NORTH LAS VEGAS -- Hundreds of teenage and young adult drivers learned life-saving skills behind the wheel Saturday at the Las Vegas Motor Speedway.
A non-profit that combats teenage car crashes called Driver's Edge teamed up with Nevada's Highway Patrol for the training.
Drivers learned behind-the-wheel defensive driving instruction on skid control, evasive lane change maneuvers, anti-lock braking skills and panic-braking techniques.
Instructors are covered the dangers of texting and other distractions, plus written tests designed to test knowledge both before and after students are behind the wheel.
"The skills that we've been given here today; their really something that we can actually use; it's not something that's written in a book; it's something that you've actually lived," said 18-year-old driver Andrew Kalnicki.
Kalnicki was recently involved in an accident where nearly everyone involved had to be airlifted or rushed to the ER.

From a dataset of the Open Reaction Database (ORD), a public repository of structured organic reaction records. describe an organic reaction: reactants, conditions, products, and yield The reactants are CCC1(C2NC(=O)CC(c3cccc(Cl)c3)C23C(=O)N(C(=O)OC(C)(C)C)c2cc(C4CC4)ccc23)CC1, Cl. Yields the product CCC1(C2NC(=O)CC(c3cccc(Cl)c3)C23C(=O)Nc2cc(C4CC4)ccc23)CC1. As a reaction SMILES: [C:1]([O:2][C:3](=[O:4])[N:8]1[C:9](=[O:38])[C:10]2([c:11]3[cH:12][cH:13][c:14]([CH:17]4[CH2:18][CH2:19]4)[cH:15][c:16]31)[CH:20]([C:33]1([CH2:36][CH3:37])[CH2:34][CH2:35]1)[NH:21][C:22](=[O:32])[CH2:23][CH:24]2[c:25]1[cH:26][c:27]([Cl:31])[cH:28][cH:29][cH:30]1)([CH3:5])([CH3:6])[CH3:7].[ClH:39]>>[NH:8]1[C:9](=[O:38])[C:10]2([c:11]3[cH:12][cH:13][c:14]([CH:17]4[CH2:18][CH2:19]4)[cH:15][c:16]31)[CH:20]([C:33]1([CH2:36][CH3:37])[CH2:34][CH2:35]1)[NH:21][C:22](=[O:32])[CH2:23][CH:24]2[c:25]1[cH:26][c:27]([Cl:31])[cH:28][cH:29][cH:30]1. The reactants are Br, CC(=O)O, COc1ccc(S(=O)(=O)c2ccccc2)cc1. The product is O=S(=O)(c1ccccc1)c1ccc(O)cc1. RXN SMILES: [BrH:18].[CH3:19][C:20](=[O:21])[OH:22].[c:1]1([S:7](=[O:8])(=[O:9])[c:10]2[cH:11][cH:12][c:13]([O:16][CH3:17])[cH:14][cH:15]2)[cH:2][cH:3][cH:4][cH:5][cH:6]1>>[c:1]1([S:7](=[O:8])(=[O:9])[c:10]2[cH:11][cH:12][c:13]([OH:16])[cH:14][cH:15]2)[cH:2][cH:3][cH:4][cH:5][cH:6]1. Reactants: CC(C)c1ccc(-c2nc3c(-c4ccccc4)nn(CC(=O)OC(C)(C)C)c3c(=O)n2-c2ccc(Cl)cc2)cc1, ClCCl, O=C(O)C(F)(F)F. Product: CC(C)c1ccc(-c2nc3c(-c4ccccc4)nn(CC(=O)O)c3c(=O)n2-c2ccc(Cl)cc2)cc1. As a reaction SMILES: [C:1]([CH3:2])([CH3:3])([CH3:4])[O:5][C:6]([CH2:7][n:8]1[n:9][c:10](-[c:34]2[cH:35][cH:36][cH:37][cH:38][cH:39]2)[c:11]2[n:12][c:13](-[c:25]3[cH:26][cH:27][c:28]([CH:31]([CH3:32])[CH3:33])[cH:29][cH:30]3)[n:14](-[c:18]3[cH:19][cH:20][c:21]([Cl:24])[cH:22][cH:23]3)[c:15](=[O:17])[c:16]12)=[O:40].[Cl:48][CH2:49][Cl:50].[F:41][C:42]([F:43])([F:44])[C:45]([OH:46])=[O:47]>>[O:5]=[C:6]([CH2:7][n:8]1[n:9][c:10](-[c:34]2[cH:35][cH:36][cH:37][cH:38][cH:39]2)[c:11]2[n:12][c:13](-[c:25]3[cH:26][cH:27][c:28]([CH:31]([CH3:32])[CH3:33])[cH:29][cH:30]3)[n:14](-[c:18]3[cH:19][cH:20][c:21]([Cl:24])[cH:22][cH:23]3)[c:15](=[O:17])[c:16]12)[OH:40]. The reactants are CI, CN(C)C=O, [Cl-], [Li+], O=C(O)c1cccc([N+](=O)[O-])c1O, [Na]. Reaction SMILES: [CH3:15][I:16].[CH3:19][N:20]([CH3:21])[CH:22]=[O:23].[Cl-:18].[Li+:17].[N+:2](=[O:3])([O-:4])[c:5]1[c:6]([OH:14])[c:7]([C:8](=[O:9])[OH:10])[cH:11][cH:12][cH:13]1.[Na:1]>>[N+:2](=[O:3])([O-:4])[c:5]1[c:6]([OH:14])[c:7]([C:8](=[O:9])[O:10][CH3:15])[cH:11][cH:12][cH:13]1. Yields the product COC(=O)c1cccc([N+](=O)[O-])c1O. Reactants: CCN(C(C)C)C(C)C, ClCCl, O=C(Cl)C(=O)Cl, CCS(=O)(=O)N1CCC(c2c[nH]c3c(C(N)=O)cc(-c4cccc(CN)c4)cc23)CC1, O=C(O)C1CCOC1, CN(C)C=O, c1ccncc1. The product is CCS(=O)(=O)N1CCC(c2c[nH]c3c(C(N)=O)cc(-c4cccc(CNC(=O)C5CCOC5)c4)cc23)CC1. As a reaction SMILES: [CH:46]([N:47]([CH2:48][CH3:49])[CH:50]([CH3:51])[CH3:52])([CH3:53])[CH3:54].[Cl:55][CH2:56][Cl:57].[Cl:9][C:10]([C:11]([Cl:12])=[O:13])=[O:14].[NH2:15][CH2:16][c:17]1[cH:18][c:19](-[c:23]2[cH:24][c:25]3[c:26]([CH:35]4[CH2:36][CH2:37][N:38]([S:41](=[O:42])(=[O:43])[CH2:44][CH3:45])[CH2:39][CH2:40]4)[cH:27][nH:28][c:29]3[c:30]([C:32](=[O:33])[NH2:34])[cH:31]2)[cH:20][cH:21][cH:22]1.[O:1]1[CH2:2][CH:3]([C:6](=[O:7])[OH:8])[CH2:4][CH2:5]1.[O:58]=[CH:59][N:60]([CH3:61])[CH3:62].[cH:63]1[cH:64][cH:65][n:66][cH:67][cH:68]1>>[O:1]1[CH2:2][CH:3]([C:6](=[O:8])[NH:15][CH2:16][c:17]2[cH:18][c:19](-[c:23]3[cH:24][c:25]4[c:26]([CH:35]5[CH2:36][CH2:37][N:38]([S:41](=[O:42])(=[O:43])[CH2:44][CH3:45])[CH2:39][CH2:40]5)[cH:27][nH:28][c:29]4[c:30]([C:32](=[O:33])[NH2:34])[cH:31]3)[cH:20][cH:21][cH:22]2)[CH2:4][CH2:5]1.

He survived and signed up for this training to learn how to be a better driver.
Driver's Edge Founder Jeff Payne says teens need to be taught how to properly drive.
"Everyone's so quick to point fingers and blame kids for being immature and reckless and out of control; but the reality is how should we expect them to act any other way when they've never been shown what their limitations are," Payne said.
The charity is pushing for the class to be requirement for teenage drivers before their issued a license.
According to the National Highway Traffic Safety Administration, motor vehicle crashes are the number one killer of America's teens.
Some medical providers say they often deal with Hispanic patients who are afraid to seek medical care. It's hoped the opening of a new medical clinic will change that.